We knew something was up. The story, as relayed in Tim Howard’s upcoming book, The Keeper, always sounded more like a miscommunication or a Manchester United tactic than something based in fact. In order to believe Brad Friedel had actually tried to keep Howard from transferring to United, you’d have to conceive of an established, well-respected player so invested in a purity of lineage for England’s American goalkeepers that he put significant effort into convincing others that Howard wasn’t good enough. If that doesn’t set off your bullshit detector, you need to upgrade to a new model.
Just think about how much effort it takes to do that. Even now, as I’m typing a post that’s supposed to be somewhat persuasive, I don’t actually care whether anyone’s moved. I just can’t muster the energy to think beyond my immediate needs: am I saying what I want; is it in English; can I hold off going to the bathroom long enough to post it. I can’t imagine how much energy it’d take to get anybody to care about that, let alone to write a letter that would convince an independent panel to agree with me on a totally unrelated manner. I can’t see Brad Friedel caring whether another man (to whom he probably felt some positive allegiance) didn’t deserve his job.
Thankfully, England’s Professional Footballers’ Association is saying that never happened. According to the organization’s web site, Friedel didn’t write a letter attempting to undermine Howard’s work permit appeal a decade ago.
At least, that’s what it seems like it’s saying. From its site:
The Professional Footballers’ Association (PFA) has been asked to confirm that we did not receive any correspondence from Brad Friedel with regard to denying Tim Howard a work permit …
PFA Chief Executive, Gordon Taylor OBE stated: “With regard to the appeal by Manchester United on behalf of Tim Howard, which was successful, we have been asked to confirm that the PFA did not receive any correspondence from Brad Friedel in opposition of Tim Howard’s work permit application …
“We hope this matter can now be resolved amicably.”
Hey PFA: Y’alll realize that neither that first sentence nor Taylor’s quote actually stays no letter was received, right? Regardless, the statement seems intent on clearing the air, and at least one person smarter than us believes this means to say the alleged letter attempting to block Howard’s move to England never existed.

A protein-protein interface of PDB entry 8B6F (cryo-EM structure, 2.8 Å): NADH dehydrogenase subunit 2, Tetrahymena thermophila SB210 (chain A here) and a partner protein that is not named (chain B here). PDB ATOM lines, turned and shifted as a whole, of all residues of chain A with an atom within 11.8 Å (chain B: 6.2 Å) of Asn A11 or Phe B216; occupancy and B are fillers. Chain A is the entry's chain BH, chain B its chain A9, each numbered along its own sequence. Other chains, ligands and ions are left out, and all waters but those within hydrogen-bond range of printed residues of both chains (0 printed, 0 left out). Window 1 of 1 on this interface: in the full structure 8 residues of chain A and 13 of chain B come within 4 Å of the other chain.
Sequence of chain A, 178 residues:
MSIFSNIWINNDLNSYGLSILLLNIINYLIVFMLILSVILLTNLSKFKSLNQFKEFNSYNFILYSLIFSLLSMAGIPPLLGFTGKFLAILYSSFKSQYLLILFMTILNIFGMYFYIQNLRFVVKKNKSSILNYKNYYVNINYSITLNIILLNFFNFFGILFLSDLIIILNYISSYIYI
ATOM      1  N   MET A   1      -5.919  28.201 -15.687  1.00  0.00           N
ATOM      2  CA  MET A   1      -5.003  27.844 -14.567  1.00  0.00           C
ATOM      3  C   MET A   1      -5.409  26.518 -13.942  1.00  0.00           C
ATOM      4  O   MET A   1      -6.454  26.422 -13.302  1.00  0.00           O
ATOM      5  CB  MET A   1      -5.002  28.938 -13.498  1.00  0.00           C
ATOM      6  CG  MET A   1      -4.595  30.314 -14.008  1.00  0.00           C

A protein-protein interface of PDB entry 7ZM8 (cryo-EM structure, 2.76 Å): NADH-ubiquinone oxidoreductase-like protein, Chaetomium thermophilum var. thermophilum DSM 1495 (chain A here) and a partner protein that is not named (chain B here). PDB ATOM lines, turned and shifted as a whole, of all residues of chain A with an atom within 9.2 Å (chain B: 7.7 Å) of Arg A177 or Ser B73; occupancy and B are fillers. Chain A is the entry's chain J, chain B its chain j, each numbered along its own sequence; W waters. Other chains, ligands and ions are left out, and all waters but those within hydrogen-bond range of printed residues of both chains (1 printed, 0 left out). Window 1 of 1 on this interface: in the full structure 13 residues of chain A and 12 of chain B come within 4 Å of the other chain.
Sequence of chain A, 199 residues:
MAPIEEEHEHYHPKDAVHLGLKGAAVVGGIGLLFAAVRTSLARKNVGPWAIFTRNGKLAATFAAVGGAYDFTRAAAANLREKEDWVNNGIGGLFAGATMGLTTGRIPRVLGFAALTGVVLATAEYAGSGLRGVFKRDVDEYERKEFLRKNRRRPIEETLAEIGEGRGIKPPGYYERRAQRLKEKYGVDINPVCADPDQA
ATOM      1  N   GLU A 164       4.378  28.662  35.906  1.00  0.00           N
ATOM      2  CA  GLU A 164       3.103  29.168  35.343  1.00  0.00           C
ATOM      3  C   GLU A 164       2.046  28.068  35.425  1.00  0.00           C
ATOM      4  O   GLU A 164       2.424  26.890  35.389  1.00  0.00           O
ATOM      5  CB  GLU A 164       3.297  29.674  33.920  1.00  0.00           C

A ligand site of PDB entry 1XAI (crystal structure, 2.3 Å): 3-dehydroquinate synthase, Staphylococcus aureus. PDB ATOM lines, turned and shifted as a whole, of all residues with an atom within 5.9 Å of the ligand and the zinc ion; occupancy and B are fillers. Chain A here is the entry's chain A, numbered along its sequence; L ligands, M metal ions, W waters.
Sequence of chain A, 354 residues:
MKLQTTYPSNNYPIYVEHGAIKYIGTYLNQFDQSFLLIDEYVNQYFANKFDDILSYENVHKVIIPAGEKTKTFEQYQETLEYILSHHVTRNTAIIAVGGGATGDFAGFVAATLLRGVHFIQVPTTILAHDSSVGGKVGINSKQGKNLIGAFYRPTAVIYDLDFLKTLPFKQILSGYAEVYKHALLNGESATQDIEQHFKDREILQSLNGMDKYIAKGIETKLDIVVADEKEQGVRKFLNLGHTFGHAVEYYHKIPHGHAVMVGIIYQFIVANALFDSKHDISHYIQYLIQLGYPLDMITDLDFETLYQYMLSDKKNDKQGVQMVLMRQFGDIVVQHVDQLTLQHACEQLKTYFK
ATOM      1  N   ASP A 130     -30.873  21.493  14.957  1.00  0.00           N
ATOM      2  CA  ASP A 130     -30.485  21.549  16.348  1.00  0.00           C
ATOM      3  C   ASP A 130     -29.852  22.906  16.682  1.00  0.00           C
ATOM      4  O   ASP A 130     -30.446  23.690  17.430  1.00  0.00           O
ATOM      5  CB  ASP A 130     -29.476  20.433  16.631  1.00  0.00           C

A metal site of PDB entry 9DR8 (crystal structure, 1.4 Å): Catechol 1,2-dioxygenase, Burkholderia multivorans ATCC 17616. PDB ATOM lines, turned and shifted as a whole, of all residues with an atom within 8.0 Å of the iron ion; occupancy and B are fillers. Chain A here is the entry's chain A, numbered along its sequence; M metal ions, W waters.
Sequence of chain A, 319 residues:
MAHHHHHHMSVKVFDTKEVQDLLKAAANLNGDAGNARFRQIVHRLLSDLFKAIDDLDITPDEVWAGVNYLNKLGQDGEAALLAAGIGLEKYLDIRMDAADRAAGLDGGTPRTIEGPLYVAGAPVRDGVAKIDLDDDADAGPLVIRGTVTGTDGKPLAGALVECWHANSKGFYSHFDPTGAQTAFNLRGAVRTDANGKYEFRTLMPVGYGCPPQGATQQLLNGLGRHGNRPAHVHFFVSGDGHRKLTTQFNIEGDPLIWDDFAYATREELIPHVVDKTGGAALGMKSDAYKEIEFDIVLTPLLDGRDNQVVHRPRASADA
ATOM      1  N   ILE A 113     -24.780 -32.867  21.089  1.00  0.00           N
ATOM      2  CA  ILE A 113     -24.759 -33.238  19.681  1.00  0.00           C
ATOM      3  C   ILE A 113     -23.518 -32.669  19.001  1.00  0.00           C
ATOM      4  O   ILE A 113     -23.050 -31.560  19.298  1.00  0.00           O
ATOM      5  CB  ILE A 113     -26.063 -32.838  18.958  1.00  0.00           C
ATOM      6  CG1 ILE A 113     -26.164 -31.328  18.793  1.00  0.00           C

That’s exactly what Friedel said yesterday while asking for an apology from Howard, but perhaps the then New York Red Bulls goalkeeper isn’t the one he should be asking for contrition. Howard may only be relaying what he heard. It seems unlikely he’d contrive a story that would put him in a decade worth of conflict with arguably the greatest goalkeeper in U.S. Soccer history. I mean, 50 percent of the time we see Tim Howard, he seems to be yelling at somebody, but we always think of that as a positive trait. Right?
Of course, in a somewhat similar “telephone” situation recently, I took the side of the accuser, not the accused. Seems only fair to note and highlight the obvious: It depends who you trust. Just as in that situation, where I found it difficult to believe Omar Gonzalez and Landon Donovan were pulling a story out of their asses, I find it hard to believe Howard’s doing the same. But whereas I found it totally possible, if rare, an official could say something indicting out of pure arrogance, I also find it plausible the management team at a highly competitive club would be frustrated by another team’s keeper refusing to sign a letter of endorsement.
If that frustration got twisted into the story Howard relays in his book, my incredulity meter wouldn’t budge. It wouldn’t even rank amongst the top 10,000 terrible things a management team’s ever done.